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Thread: Gas Check Tarnish

  1. #1
    Boolit Master

    Walks's Avatar
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    Jun 2016

    Gas Check Tarnish

    Recently I had to dig out an old box of .357Mag Gas Checked Bullets.

    Some Lyman #358156, these were cast from 35 - 40yrs ago. And Checked with a combination of old Lyman brass slip on and Hornady copper crimp on.
    The brass gas checks were as bright, shiny and clean as the day they came out of the box. The copper checks were heavily tarnished and discolored.

    Can't figure out why the copper were tarnished and the brass were not.

    They were stored in a cardboard box, just dumped in. Bottom, back shelf. Untouched for 30yrs.
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  2. #2
    Boolit Master

    Winger Ed.'s Avatar
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    May 2007
    East Texas
    Different Brass and Copper alloys tarnish at different rates.

    I've got a bunch of crimp ons from the 80's, and they're a little tarnished.
    I ran some of them in the polisher so they'd look pretty, and they still work.
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  3. #3
    Boolit Master

    skeettx's Avatar
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    Jul 2009
    Amarillo, Texas
    Some cardboards outgas as they age
    This is most likely what caused the changes
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  4. #4
    Boolit Master redhawk0's Avatar
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    Apr 2016
    North East, USA
    Brass is a combination of Copper and Zinc....Zinc is an "anti-corrosive" additive as well as a hardner. Its in small quantities, but its enough to keep the tarnish rate much lower that pure copper.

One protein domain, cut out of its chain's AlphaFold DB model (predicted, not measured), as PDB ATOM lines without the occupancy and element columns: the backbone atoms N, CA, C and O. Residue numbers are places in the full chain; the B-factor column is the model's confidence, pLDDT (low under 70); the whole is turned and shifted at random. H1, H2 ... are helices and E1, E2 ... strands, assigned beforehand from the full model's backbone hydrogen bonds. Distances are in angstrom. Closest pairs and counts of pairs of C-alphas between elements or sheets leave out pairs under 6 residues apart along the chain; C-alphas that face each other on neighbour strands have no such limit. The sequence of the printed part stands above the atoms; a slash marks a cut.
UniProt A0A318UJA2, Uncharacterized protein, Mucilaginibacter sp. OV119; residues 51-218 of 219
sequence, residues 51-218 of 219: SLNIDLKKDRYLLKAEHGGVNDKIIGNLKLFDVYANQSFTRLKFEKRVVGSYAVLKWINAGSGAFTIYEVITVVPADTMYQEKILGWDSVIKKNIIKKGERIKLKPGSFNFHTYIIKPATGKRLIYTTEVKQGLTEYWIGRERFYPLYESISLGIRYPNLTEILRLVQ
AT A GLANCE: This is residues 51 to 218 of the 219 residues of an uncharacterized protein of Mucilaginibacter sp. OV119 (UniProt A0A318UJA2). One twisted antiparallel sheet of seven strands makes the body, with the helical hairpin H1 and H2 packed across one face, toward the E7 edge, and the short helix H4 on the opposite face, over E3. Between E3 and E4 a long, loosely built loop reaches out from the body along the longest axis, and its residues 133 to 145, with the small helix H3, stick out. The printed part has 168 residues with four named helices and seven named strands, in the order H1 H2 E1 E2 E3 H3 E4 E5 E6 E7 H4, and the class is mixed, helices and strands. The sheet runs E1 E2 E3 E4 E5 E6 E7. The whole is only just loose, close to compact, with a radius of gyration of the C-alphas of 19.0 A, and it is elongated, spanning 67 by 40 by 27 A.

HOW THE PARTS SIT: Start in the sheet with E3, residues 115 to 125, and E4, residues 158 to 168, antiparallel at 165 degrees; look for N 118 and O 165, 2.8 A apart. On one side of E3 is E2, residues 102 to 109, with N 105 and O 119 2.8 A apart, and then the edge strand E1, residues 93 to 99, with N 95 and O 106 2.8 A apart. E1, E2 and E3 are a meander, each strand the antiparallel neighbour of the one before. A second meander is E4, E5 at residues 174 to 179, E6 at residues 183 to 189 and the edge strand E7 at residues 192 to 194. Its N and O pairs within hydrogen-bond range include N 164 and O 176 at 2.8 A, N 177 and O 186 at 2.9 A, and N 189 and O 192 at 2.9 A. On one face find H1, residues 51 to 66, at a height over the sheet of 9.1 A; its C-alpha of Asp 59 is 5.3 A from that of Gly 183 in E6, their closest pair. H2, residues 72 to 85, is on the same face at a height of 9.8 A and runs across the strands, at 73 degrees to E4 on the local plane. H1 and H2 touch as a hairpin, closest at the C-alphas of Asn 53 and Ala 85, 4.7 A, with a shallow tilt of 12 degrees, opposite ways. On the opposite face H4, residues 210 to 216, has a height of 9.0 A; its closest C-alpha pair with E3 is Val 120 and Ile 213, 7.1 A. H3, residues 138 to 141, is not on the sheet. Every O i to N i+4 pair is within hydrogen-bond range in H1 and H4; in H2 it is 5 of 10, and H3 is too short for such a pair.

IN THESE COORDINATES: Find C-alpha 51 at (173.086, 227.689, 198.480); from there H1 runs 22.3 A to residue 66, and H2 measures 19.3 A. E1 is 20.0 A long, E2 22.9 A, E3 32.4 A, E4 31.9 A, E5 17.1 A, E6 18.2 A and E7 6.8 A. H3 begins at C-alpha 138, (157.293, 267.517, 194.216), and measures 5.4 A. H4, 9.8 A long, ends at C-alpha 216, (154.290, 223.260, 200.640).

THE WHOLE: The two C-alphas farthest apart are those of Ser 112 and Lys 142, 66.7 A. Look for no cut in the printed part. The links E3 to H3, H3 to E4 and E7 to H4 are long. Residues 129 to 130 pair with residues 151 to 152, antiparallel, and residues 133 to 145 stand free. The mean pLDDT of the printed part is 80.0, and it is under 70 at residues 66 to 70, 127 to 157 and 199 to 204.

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  5. #5
    Boolit Master

    gwpercle's Avatar
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    Sep 2011
    Baton Rouge, Louisiana
    My old copper checks have all turned a dark brown's just the nature of a metal high in copper .
    Look at old copper roofing or roof flashing...the good stuff will be a dark brown .

    My checks were stored in the small round tin can they came in (can't remember if Lyman or Hornady)
    and they still turned brown ... it doesn't hurt them , go ahead and use them .
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  6. #6
    Boolit Master
    Join Date
    Jan 2006
    So. Cal.
    Copper roofing turns GREEN. Especially if it is acid washed.

  7. #7
    Boolit Buddy
    Join Date
    Mar 2011
    Northern Illinois
    It's possible someone in the past annealed the copper gas checks. I don't as a rule anneal gas checks but I had some troublesome .22 checks that I annealed and they turned very dark.

  8. #8
    Boolit Master
    Tom W.'s Avatar
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    Mar 2005
    Phenix City, Alabama
    If you use them, when you shoot them you'll probably never see them again. And I'd bet they would work just as well as a brand new one.
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  9. #9
    I'm A Honcho!

    DukeInFlorida's Avatar
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    Oct 2009
    East and South of you
    Well, it might be more chemically correct to suggest that zinc is a "sacrificial metal" . It gives up it's ions more readily than other elements. It's the reason zinc "anodes" are used in marine environments, especially on aluminum engine parts exposed to water.

    So, copper will indeed oxidize faster than brass. Cartridge brass, btw, is also called 70-30 cartridge brass. 70% copper and 30% zinc.

    Quote Originally Posted by redhawk0 View Post
    Brass is a combination of Copper and Zinc....Zinc is an "anti-corrosive" additive as well as a hardner. Its in small quantities, but its enough to keep the tarnish rate much lower that pure copper.


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Abbreviations used in Reloading

BP Bronze Point IMR Improved Military Rifle PTD Pointed
BR Bench Rest M Magnum RN Round Nose
BT Boat Tail PL Power-Lokt SP Soft Point
C Compressed Charge PR Primer SPCL Soft Point "Core-Lokt"
HP Hollow Point PSPCL Pointed Soft Point "Core Lokt" C.O.L. Cartridge Overall Length
PSP Pointed Soft Point Spz Spitzer Point SBT Spitzer Boat Tail
LRN Lead Round Nose LWC Lead Wad Cutter LSWC Lead Semi Wad Cutter
GC Gas Check